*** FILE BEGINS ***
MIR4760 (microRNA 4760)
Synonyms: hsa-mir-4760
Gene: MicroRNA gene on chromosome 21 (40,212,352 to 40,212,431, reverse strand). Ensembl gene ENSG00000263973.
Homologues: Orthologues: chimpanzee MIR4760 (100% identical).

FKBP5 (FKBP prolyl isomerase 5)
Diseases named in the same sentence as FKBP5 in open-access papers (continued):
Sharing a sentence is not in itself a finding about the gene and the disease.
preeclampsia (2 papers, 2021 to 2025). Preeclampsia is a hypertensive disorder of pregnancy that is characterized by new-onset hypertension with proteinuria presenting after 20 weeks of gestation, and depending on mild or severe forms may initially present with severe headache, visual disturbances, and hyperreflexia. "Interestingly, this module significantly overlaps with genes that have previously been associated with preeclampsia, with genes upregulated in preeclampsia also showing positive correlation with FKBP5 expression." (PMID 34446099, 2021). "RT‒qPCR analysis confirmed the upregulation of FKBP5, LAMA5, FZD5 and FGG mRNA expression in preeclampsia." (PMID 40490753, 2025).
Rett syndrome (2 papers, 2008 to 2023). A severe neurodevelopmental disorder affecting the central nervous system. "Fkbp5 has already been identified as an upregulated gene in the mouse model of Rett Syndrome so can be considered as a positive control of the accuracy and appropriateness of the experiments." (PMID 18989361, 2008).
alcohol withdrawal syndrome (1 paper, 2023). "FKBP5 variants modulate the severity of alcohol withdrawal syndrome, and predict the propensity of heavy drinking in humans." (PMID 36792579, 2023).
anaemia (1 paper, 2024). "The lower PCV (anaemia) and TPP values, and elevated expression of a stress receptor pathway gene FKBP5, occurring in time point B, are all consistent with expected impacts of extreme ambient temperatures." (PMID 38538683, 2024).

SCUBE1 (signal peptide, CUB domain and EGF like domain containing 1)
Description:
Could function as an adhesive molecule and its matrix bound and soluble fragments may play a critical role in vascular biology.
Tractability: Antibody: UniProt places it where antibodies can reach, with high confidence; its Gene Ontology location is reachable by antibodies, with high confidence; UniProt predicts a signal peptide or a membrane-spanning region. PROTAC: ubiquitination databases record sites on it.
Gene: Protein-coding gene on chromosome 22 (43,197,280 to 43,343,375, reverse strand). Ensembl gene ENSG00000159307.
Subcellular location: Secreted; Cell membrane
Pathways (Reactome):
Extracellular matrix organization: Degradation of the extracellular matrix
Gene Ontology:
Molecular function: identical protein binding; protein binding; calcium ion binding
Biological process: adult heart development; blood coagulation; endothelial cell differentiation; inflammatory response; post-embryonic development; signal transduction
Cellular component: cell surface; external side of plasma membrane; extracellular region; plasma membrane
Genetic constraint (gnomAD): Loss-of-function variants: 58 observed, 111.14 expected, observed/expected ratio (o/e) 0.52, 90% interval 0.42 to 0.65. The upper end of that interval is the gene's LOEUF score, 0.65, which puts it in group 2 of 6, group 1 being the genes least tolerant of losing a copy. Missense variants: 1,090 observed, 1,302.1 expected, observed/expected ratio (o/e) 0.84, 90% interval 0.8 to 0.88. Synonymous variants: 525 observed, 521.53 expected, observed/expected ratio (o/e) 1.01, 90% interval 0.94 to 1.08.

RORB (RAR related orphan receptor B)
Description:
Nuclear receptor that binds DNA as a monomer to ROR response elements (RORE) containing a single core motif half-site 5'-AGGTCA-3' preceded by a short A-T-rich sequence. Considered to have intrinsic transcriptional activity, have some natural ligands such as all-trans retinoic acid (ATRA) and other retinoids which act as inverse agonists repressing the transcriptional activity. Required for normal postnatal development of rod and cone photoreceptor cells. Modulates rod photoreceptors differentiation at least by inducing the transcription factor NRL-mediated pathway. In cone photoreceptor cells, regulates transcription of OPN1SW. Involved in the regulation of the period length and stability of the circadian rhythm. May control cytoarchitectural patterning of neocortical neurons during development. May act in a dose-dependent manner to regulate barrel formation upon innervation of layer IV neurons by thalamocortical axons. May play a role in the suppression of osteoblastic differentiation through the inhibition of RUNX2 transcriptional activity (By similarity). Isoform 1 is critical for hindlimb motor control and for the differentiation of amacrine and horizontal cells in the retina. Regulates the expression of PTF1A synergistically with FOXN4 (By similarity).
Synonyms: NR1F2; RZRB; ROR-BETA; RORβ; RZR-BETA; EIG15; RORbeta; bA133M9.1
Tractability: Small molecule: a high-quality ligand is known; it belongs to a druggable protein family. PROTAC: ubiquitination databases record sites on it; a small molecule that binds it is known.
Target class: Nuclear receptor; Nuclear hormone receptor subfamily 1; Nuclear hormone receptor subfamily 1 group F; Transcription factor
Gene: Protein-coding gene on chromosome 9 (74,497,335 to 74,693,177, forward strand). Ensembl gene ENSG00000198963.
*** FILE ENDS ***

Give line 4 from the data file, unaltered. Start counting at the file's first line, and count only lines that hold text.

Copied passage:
Homologues: Orthologues: chimpanzee MIR4760 (100% identical).